How Can The EU Referendum Help Your Credit Rating?
Were you one of the 3.5m people who registered to vote in the upcoming EU referendum?
On June the 23rd, voters will have to answer the question: “Should the UK remain a member of the European Union or decide to leave”?
The sudden surge in the numbers of people registering to vote saw the government website crash shortly before the official cut- off. But is it the voting itself the main reason why so many people are now registering?
A new study, conducted on behalf of leading prepaid current account provider icount shows Brits are becoming increasingly savvy when it comes to taking action to improve their credit rating, with over a third registering to vote with the aim of improving their credit score.
Why would registering to vote help my credit rating?
It seems slightly bizarre that you can improve your credit rating through something as simple as registering to vote. But there is a perfectly good reason for this; and this is all to do with the electoral register.
The electoral register is essentially a list of the names and addresses of everyone in the country who is allowed to vote in UK elections. Therefore, this register is important for credit reference agencies who use it for proof of who you are.
Appearing on the register reassures them of your existence, and if something doesn’t add up, questions will be asked. This means your credit rating could be affected in the process.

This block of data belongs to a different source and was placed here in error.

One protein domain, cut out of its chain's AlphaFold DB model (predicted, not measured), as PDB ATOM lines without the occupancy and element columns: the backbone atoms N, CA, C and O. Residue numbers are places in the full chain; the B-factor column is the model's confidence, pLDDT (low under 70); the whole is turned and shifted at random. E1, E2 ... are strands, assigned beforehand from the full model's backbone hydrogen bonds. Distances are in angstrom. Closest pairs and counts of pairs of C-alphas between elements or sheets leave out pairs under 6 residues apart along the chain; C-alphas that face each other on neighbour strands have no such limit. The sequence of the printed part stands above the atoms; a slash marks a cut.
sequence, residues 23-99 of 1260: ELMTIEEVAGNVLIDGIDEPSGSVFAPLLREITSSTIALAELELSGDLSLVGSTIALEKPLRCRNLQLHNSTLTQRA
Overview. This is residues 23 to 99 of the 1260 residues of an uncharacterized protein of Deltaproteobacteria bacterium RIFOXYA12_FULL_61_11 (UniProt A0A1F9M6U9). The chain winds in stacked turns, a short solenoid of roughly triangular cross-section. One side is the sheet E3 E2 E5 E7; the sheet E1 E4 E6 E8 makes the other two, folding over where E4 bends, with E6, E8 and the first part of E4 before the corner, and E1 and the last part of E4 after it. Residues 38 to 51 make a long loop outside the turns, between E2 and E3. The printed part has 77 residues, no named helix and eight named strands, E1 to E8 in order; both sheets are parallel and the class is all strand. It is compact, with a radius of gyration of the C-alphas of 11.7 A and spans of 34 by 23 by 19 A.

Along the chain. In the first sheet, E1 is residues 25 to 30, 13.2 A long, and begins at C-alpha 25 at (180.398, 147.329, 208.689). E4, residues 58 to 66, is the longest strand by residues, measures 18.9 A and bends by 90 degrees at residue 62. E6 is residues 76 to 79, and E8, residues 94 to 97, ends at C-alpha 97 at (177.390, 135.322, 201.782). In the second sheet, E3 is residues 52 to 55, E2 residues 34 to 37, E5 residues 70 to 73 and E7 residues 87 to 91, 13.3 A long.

Being on the register doesn’t actually require you to vote and not voting doesn’t harm your credit rating. However, not being on the register certainly does.
Who is registering to vote?
Usually, younger people are far less likely to be registered to vote, because proof of residence is required and they are more likely to move home, particularly students who need to re-register at another address.
This is evident in our survey where over a third aged 45-54 think registering to vote will improve their credit score, compared to just 15% of 18-24 year olds.
However, for the younger generation who do decide to vote, they are more likely to remain in favour of staying in the EU, as many enjoy the freedom to work and travel within the union.
Nearly 30% of the 55+ age group also thought registering to vote would improve their credit rating. However, in comparison to the younger generation, they are overwhelmingly in favour to leave the EU.
When analysing 1000 people who have registered throughout the country; It appears that the Welsh residents are the biggest believers with 42% agreeing that registering to vote is a good way to improve credit scores.
David Taylor, a spokesperson for icount said: “Our study shows that the majority of people living in the UK are being proactive and taking action to improve their credit score, which is a great sign”.
All you need at hand to register is:
- your National Insurance number
- your passport if you’re a British citizen living abroad.
If you’re asked to register and choose not to, your local Electoral Registration Office could fine you £80.
The time has now passed to register your vote for the referendum. However, you still have plenty of time to register your vote for the 2020 general election and improve your credit rating in the process.
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